They added, “over the past few years, the difficult scenes experienced both in our country and in our region have showed us how important solidarity, justice, and freedom are.”

“While LGBT individuals are discriminated against in all areas of life, the authorities responsible for these issues did not take the necessary steps and remain silent.”

Turning to the central theme of the march, they said, “in particular, although hate speech is criminalised, the authorities do not take the necessary steps to prevent hate speech towards the pride marches which have been organised annually.”

“In addition, the police did not carry out effective investigations on this issue, but we will not remain silent.”

They then touched on a specific court case, saying, “three years ago we took the hate speech of [Cyprus Turkish educators’ union] Kibtes chairman Himmet Turgut, targeting LGBT individuals, to court, and today the first hearing has started!”

Turgut had told Turkish newspaper Yeni Akit in 2021 that “these perverts must be stopped immediately.”

The representative continued, ”we are part of this society, and we have always existed, and we will always exist!”

Delving into individual matters of policy again, they said, “our years-long demand for the legal recognition of gender according to the right to self-determination has not yet been met by parliament, and many transgender and non-binary people are therefore subjected to severe violations of their rights.

“Many hundreds are deprived of their basic rights in various areas of life because the right to marriage, which is recognised for opposite-gender couples, is not recognised for same-gender couples.”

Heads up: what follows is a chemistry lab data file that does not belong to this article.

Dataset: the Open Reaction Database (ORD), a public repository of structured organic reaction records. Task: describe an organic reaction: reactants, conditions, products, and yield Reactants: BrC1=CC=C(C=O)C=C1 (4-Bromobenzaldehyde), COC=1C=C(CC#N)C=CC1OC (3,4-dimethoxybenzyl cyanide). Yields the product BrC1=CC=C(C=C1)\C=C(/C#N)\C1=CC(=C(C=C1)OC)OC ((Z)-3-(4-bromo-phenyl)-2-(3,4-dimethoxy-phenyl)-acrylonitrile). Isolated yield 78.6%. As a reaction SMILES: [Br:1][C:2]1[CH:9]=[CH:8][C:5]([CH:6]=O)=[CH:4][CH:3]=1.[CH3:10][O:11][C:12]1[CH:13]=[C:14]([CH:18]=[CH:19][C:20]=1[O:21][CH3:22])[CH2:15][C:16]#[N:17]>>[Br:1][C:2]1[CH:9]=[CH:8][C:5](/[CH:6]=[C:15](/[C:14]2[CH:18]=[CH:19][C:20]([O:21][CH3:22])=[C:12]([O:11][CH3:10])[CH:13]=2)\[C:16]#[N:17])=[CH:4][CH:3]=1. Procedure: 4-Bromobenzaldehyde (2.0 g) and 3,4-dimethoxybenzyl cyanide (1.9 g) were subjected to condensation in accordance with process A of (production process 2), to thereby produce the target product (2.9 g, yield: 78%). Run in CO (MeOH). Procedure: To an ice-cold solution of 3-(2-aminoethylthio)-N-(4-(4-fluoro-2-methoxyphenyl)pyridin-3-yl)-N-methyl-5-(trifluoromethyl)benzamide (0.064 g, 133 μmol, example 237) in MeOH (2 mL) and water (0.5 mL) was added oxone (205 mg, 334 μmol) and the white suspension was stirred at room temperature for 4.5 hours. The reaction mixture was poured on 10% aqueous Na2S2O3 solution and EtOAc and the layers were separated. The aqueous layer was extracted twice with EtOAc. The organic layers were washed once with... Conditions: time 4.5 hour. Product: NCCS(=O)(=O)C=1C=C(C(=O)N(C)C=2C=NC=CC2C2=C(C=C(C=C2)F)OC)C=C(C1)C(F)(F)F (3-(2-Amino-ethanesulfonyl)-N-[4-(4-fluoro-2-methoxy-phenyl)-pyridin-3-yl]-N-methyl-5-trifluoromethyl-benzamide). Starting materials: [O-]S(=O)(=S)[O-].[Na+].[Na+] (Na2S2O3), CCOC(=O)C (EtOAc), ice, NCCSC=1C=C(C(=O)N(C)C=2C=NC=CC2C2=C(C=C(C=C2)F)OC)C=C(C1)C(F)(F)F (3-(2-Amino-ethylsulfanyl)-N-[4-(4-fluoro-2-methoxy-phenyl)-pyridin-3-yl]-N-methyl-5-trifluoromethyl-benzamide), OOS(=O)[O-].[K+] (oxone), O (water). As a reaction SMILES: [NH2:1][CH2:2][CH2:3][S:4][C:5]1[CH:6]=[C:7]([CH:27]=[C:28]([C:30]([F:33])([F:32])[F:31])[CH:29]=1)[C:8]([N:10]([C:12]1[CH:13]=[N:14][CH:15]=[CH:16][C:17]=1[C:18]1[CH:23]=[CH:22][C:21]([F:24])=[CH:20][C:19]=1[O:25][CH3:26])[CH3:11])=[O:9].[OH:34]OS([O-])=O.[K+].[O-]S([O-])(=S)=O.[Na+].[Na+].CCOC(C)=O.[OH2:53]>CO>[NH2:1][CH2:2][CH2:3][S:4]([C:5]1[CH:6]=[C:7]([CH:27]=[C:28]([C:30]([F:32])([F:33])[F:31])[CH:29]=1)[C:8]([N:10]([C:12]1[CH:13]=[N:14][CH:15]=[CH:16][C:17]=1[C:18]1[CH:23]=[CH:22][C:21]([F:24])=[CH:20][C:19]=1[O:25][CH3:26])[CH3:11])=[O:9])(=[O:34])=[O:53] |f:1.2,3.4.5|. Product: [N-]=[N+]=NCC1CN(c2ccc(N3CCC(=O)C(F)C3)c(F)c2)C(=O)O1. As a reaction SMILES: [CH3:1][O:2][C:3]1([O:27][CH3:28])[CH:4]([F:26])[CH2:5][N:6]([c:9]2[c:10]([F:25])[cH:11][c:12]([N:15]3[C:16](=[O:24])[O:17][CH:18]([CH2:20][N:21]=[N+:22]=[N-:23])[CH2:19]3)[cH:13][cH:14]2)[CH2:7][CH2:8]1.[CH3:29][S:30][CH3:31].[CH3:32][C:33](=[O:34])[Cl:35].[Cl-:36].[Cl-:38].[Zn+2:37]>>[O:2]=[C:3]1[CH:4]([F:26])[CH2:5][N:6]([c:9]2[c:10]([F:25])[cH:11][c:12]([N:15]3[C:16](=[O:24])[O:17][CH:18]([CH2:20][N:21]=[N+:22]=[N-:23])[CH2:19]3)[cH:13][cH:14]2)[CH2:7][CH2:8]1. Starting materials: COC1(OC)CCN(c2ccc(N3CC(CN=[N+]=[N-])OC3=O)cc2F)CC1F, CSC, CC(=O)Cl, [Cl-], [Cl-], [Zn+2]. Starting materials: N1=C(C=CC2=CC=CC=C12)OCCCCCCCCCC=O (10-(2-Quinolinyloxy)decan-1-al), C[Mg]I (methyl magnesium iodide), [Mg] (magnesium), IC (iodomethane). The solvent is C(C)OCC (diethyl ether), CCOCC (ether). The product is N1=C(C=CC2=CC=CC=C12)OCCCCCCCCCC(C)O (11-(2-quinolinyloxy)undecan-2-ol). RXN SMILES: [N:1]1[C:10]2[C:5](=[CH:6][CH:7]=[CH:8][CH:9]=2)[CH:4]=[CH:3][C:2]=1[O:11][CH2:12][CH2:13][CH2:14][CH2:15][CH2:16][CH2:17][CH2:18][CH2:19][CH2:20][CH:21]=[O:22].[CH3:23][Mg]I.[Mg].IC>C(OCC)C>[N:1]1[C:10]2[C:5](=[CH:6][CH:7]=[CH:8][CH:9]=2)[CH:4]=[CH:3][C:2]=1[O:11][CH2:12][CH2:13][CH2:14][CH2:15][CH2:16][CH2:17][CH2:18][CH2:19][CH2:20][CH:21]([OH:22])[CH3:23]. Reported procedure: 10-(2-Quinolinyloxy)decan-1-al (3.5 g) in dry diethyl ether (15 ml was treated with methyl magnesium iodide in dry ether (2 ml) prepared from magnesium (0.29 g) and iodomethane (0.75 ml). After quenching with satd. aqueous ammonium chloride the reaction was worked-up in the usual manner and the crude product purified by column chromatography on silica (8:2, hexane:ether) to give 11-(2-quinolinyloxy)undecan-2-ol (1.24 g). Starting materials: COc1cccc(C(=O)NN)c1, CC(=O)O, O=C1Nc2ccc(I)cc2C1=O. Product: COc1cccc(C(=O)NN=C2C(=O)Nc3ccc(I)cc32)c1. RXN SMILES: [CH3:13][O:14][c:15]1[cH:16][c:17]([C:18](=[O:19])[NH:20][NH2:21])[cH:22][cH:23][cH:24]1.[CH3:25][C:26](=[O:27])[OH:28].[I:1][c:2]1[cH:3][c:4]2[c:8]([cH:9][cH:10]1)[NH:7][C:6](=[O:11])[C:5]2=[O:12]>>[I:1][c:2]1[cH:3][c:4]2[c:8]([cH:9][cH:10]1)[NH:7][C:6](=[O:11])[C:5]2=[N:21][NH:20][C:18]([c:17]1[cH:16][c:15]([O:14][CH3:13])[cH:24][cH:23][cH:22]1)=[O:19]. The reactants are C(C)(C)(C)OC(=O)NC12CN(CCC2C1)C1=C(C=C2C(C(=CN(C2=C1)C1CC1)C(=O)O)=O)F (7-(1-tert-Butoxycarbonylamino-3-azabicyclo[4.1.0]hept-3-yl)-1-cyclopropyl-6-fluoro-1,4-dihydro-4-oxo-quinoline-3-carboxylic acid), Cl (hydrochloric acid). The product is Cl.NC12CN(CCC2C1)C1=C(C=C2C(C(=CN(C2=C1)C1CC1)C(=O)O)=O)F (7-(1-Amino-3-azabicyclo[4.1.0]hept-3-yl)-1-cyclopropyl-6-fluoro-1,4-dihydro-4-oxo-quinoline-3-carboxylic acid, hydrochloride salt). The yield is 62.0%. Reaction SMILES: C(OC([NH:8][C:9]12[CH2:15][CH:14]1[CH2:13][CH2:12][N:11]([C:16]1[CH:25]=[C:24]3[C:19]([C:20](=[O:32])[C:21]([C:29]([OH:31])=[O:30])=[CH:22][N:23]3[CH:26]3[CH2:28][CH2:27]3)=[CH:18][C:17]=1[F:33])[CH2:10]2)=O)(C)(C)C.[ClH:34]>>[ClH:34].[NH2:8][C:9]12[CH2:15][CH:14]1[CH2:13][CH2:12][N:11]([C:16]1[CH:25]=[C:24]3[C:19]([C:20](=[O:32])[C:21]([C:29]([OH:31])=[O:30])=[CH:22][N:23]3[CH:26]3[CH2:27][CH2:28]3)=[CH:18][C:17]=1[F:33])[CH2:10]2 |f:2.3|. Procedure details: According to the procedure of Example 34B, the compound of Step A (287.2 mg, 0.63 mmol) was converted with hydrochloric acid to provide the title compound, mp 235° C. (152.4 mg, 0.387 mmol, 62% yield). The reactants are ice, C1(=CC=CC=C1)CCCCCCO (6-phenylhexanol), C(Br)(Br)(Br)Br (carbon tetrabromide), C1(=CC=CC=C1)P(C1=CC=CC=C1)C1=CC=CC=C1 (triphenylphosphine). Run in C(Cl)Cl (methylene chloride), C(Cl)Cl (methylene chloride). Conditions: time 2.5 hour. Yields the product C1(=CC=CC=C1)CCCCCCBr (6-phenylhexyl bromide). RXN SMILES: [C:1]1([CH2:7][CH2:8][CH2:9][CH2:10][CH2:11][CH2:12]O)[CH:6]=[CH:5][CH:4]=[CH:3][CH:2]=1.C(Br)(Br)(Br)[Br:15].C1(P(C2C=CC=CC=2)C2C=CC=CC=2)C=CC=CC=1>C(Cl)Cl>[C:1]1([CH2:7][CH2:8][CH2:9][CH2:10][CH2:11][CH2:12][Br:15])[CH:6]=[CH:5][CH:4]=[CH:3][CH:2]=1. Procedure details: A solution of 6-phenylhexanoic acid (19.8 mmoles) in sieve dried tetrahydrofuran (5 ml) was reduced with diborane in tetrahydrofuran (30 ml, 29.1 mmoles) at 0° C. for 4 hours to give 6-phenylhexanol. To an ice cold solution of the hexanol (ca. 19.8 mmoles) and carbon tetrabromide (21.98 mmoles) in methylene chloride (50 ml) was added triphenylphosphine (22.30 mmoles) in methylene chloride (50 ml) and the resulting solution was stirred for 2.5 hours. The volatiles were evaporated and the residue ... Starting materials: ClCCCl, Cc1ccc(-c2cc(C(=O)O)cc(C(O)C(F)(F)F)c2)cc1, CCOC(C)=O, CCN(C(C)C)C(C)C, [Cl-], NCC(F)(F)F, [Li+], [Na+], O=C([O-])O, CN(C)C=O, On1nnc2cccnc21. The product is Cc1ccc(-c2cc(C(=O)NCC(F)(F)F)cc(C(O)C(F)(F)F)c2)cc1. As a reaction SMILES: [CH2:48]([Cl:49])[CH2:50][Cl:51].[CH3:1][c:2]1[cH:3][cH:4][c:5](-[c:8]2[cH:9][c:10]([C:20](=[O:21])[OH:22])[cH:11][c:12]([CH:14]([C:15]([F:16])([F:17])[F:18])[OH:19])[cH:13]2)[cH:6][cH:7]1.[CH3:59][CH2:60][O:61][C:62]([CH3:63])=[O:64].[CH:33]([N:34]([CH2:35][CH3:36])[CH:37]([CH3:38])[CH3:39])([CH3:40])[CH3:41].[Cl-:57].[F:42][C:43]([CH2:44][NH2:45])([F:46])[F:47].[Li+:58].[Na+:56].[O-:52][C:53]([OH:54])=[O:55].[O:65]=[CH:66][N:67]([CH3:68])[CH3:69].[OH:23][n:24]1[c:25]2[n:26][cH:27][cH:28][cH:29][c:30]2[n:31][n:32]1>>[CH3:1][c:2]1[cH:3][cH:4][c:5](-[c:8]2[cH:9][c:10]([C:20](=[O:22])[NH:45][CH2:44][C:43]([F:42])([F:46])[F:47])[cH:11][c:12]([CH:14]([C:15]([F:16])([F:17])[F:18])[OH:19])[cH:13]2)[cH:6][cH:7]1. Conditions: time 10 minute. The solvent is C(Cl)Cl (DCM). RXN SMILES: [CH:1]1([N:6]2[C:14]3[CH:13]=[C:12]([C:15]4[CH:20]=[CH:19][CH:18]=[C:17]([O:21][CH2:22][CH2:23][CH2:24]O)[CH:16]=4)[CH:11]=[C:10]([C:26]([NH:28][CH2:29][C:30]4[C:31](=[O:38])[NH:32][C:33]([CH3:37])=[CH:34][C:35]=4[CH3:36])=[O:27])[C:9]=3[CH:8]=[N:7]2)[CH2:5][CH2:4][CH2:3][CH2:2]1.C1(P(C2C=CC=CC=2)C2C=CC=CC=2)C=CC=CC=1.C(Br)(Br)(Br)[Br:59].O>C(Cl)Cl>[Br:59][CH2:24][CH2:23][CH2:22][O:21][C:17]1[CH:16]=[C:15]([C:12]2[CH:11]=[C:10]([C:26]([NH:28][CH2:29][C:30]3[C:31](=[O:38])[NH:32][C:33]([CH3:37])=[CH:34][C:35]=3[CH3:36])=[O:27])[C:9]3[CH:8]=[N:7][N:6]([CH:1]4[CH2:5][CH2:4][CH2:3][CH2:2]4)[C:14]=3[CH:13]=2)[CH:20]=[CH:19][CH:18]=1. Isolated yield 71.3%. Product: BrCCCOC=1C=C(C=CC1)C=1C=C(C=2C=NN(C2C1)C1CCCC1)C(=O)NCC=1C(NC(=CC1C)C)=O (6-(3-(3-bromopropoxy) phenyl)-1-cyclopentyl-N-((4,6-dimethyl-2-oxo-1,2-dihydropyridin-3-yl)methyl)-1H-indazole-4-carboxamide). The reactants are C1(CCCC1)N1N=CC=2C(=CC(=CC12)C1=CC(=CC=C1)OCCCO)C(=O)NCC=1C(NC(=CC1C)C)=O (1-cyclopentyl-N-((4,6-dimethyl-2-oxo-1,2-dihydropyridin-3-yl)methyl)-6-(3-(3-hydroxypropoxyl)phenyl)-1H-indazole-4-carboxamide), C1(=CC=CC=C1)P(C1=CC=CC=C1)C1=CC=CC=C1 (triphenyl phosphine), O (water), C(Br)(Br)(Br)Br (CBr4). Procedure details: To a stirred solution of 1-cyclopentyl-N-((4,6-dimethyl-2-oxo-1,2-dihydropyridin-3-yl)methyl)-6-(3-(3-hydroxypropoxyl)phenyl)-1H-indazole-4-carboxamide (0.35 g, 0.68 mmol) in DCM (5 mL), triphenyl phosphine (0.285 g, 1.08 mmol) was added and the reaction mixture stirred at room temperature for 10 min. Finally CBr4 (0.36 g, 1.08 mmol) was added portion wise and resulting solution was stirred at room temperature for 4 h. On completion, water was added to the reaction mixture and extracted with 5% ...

Turning around to face the ‘parliament’ building, they then said, “do not be so afraid of us! Do not be afraid of freedom! This fight we are fighting will not only liberate LGBT people, but the whole society!”

In addition, the march had an undercurrent of references to the ongoing situation in Gaza, with Palestinian flags being flown and Palestinian traditional keffiyehs being worn by some demonstrators.

This was referenced by the representative, who said, “we would love to emphasise the intersectionality of our struggle. This march is a revolt against the genocide in Palestine!

At this point, chants of “free, free Palestine” broke out among the crowd.

The representative then added, “this march is also a revolt for a solution to be found on our divided island! Queers united will never be divided!

They went on to make reference to the climate crisis and to the “increasing racism on our island”, and said, “this march is a revolt for a fairer world.”

“This march is for everyone to live freely in a just world, so we ask again, what colour is justice?”

Same-sex sexual activity was legalised in the north in 2014 by a CTP-led ‘government’ under then ‘prime minister’ Ozkan Yorgancioglu. Since then, an LGBT pride parade has been held in the north every year.